TORONTO - Canada's Olympic broadcasters have Olympic-sized ambitions for televising this summer's Games, and are promising to squeeze out every bit of coverage they can in a bid for bigger-than-ever audiences.
Adam Ashton, president of the Olympic broadcast media consortium, boasts of a broad swath of multiplatform offerings that will begin beaming live from London later this month.
That includes more than 5,500 hours of material for TV, smart phones, tablets and computers that he predicts will drive audiences from one device to another, to another.
"Overall, our ratings and impressions are very aggressive and we're very confident that we'll reach new heights for setting Summer Games records," Ashton says in a recent interview, without quantifying expectations.
"We look back to (the 2010 Winter Games in) Vancouver as the benchmark (and) there was just a sizable shift in Canadians' appetite for wanting to consume the Games. We certainly think that that momentum and passion is going to continue and will be reflected in the audiences."
Ashton points to the Summer Games of Athens 2004 as a good reference point because they took place in a comparable time zone. He predicts those ratings "will be shattered."
More than 2,000 hours from this summer's events will be broadcast by a group of media outlets led by CTV and Rogers Media Inc. They include specialty networks Sportsnet, TSN, OLN and ATN, and French-language outlets V and RDS.
CTV is offering near-round-the-clock reports that will pull away only for local supper-hour newscasts and the national evening news, says Ashton.
At the centre of it all is veteran sportscaster Brian Williams, who notches the 14th Games of his career when he anchors CTV's daily four-hour prime time show.
Meanwhile, Dave Randorf and Catriona Le May Doan handle the early morning show and James Duthie and Jennifer Hedger follow events into the afternoon.
This year, the time zone difference means most of the marquee events will likely take place during our mornings and afternoons — Ashton says to look for Canadian medal hopeful Brent Hayden or U.S. star Michael Phelps swimming between 3 and 5 p.m. ET.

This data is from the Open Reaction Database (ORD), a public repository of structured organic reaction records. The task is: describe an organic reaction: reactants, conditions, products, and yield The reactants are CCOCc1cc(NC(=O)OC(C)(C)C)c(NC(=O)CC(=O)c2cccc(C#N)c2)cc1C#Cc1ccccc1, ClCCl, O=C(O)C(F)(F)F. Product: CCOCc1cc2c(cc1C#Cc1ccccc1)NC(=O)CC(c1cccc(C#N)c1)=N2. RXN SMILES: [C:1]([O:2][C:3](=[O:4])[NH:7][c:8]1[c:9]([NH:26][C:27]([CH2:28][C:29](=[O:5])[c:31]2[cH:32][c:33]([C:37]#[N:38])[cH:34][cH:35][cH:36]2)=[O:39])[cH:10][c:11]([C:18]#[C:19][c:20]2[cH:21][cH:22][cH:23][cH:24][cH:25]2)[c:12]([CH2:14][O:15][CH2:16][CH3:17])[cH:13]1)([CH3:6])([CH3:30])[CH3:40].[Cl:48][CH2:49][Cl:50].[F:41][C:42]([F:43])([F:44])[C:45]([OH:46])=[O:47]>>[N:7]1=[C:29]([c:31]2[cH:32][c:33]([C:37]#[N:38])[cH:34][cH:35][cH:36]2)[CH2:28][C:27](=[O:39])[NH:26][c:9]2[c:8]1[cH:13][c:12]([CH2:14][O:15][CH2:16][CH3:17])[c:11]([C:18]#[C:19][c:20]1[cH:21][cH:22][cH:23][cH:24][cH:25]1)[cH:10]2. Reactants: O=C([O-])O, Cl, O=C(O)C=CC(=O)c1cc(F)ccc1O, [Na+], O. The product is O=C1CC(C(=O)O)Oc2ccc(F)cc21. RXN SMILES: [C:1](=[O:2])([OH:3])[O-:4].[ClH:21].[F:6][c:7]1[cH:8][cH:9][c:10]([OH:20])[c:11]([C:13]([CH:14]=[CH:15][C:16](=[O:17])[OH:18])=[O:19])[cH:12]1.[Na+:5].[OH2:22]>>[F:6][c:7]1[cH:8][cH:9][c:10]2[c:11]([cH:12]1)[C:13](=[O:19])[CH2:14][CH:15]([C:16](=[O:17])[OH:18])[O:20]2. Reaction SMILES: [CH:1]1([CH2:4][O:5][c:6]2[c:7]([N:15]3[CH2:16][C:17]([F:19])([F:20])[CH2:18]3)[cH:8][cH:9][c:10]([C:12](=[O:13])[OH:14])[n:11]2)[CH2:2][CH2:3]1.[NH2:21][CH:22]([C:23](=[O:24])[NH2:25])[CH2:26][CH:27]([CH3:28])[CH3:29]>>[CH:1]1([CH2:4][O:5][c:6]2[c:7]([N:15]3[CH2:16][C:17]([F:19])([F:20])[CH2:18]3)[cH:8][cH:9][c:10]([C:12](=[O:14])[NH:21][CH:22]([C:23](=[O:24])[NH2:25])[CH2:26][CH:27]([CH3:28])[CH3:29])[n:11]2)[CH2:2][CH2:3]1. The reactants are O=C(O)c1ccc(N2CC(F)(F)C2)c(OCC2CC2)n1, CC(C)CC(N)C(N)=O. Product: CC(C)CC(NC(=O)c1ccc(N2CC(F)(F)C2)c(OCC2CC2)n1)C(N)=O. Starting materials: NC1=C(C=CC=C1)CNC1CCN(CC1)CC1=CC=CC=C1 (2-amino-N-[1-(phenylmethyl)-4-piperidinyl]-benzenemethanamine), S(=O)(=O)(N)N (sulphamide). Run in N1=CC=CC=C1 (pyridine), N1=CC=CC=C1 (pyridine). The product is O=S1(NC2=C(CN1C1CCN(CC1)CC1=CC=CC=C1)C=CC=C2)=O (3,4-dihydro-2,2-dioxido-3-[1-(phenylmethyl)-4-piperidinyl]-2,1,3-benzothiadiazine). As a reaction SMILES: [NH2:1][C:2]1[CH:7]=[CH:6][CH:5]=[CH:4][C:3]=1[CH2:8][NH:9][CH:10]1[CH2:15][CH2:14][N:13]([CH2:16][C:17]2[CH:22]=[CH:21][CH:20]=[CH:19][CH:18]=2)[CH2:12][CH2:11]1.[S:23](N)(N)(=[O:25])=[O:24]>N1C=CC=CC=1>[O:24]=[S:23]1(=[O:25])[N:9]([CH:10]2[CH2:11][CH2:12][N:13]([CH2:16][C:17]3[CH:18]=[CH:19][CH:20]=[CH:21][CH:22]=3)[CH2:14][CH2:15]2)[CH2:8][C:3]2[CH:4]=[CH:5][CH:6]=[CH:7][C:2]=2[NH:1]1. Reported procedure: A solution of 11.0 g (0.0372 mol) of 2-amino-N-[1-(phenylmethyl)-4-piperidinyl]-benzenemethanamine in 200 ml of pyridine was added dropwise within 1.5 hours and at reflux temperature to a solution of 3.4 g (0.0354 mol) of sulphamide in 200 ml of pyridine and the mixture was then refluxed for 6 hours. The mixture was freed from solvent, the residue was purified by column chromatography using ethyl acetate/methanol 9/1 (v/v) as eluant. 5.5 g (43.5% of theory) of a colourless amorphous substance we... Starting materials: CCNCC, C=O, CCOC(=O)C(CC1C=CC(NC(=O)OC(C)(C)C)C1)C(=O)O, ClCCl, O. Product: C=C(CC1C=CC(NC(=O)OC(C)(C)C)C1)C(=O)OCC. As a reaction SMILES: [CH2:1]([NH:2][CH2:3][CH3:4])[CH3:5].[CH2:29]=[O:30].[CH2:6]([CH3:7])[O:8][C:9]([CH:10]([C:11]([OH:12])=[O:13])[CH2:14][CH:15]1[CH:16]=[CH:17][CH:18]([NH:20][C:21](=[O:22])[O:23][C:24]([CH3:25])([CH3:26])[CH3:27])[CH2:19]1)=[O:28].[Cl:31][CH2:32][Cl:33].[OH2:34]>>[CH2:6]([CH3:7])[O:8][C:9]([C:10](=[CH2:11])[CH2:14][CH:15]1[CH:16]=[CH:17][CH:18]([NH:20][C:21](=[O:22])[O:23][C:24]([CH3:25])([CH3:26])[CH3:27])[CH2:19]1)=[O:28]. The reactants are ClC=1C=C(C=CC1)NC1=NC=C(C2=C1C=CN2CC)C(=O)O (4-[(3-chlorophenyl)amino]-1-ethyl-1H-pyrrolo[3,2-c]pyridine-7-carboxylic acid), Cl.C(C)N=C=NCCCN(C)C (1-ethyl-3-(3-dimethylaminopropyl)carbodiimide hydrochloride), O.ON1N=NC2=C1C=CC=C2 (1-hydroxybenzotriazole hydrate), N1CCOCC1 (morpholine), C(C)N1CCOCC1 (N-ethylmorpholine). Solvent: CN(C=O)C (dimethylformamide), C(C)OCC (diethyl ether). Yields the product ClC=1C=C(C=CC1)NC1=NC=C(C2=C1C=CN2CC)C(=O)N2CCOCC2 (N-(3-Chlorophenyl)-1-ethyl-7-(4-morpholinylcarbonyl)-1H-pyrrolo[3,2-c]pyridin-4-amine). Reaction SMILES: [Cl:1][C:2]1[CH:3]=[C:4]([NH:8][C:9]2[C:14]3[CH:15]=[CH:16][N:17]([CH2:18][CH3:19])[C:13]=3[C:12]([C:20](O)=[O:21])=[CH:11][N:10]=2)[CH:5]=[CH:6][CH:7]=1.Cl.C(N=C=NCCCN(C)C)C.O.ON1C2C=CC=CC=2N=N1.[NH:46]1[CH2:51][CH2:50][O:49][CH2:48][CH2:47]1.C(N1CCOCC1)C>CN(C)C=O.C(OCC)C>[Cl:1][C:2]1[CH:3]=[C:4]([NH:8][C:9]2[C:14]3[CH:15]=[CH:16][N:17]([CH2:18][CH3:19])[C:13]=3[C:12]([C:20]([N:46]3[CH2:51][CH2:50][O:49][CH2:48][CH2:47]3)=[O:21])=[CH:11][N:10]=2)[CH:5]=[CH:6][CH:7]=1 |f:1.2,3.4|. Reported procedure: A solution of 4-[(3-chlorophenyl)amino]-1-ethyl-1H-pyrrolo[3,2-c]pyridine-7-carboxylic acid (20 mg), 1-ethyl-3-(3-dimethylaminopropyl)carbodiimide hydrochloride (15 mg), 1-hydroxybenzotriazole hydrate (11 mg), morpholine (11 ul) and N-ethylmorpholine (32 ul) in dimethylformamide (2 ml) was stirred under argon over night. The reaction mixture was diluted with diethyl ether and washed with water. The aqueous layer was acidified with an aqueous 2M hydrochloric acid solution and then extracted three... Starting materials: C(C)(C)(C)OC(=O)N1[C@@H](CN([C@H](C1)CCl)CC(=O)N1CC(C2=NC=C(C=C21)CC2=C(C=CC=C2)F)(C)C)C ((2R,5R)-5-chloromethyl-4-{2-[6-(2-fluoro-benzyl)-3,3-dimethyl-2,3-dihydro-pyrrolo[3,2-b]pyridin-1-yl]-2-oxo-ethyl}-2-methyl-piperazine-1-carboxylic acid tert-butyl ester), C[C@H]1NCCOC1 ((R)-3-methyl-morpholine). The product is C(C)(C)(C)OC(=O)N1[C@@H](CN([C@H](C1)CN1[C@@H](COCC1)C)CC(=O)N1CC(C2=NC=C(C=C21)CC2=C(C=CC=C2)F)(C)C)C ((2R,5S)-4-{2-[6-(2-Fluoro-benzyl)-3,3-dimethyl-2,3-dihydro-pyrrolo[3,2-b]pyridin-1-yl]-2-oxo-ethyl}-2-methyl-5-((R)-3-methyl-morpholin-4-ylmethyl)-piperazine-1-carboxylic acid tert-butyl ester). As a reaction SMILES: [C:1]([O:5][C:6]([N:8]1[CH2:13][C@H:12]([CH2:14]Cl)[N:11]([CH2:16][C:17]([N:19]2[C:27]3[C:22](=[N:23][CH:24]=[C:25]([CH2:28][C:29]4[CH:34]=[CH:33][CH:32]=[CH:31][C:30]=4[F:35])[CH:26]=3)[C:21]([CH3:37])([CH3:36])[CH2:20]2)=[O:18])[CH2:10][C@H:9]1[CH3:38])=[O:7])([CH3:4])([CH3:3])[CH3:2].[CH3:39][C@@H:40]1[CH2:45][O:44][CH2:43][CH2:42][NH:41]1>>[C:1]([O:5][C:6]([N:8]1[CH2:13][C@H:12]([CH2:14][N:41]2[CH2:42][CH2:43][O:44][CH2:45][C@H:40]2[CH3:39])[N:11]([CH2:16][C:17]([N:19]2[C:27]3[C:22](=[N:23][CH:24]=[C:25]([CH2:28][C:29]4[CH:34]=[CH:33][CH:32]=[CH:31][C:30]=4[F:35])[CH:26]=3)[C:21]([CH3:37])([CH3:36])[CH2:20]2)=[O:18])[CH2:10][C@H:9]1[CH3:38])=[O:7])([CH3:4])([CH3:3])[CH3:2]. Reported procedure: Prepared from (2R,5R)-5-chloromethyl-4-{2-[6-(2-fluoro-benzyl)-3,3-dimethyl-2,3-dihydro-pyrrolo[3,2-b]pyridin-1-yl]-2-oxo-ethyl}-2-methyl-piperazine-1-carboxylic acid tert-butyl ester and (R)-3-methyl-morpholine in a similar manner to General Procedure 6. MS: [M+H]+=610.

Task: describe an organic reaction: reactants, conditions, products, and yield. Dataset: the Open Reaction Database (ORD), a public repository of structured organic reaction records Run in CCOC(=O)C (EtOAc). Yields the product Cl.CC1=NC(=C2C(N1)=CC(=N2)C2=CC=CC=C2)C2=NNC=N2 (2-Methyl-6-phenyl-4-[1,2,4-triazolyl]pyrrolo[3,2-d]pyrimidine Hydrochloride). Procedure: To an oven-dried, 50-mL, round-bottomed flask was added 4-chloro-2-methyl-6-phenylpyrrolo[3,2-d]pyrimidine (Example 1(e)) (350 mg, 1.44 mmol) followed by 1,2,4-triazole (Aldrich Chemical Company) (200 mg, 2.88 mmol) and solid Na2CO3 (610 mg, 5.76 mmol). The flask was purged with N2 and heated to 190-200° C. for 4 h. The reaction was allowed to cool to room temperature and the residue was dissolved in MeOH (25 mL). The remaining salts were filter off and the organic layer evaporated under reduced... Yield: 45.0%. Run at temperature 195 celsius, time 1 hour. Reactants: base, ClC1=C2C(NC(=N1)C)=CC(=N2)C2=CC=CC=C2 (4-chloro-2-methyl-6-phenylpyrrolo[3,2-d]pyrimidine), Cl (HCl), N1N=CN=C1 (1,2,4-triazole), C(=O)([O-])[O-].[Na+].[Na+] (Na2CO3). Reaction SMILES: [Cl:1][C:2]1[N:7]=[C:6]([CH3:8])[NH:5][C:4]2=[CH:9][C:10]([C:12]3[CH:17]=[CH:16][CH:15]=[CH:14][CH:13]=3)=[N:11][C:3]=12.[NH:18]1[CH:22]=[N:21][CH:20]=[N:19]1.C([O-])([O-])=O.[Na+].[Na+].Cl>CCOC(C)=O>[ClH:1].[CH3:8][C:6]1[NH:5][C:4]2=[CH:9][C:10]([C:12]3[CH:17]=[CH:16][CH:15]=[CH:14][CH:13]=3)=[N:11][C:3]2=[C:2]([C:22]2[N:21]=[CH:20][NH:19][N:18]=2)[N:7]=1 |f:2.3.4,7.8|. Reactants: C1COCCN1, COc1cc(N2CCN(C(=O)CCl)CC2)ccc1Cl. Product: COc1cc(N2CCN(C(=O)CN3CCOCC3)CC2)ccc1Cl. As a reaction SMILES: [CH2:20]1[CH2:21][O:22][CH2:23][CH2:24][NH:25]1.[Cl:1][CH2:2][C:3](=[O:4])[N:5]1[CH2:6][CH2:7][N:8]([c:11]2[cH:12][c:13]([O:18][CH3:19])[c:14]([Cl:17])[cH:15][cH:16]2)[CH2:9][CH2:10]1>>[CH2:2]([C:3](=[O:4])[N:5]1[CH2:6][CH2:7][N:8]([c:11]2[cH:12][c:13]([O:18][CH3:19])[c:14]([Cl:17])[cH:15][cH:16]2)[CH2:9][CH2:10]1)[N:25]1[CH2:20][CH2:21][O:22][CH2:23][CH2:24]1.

It also means our prime time programming — the 7 p.m. to 11 p.m. slot in most parts of the country — will largely consist of best-of-day highlights rather than live sports.
Williams will nevertheless be delivering his reports live, says Ashton, even though he'll be in studio from midnight to 4 a.m. local time.
"We feel it's important to have that kind of live nature of the show because prime time is when a lot of the family viewing happens," says Ashton.
"They want to catch up on the day's events and Brian is just perfect to be able to set that table, if you will, and kind of bring it all together."
A breakdown of where to find which sport is online at CTVOlympics.ca and RDSolympiques.ca.
Overall, the Olympic Broadcast Media Consortium is promising more than 5,500 hours of online and TV content during the 17 days of the Games — more than any other past Olympics and matching goals by U.S. broadcasters, who will feature NBC's star anchor Bob Costas.
More than 200 hours of multilingual coverage will be available on OMNI.1, OMNI.2, and ATN, in tongues including Bangla, Cantonese, Hindi, Italian, Mandarin, Portuguese, Punjabi, Tamil and Urdu.
Another 3,500 hours of digital coverage online and on mobile devices will be available at CTVOlympics.ca and RDSolympiques.ca, including 2,100 hours of live streaming from various Olympic venues.
Contrary to conventional thinking, the multiple digital options are expected to drive TV viewing up rather than cannibalize it, says Ashton, citing research from Winter Games coverage that suggests "more creates more."
"When consumers were consuming or viewing the Games on multiple platforms they were more engaged. They stayed longer, they came back more often... to everything," he says.
"It was this kind of circle that just kept feeding each other."
One thing Canadians will not be getting is a first-ever 3D feed of the Olympics. The special broadcast will be available in the United States but Canuck broadcasters say there simply aren't enough 3D TVs in Canadian homes to warrant the cost involved.
The consortium paid $153 million for the rights to air the Games and CTV says it intends to make the most of it.
The broadcaster says the sports spectacle will be peppered with promos for one of its most high-profile acquisitions — Charlie Sheen's new comedy "Anger Management."
A preview of the fall sitcom will immediately follow live coverage of the closing ceremony Aug. 12, a timeslot that CTV programming boss Mike Cosentino calls "a scheduling dream."
The London 2012 Olympic Games kick off July 27.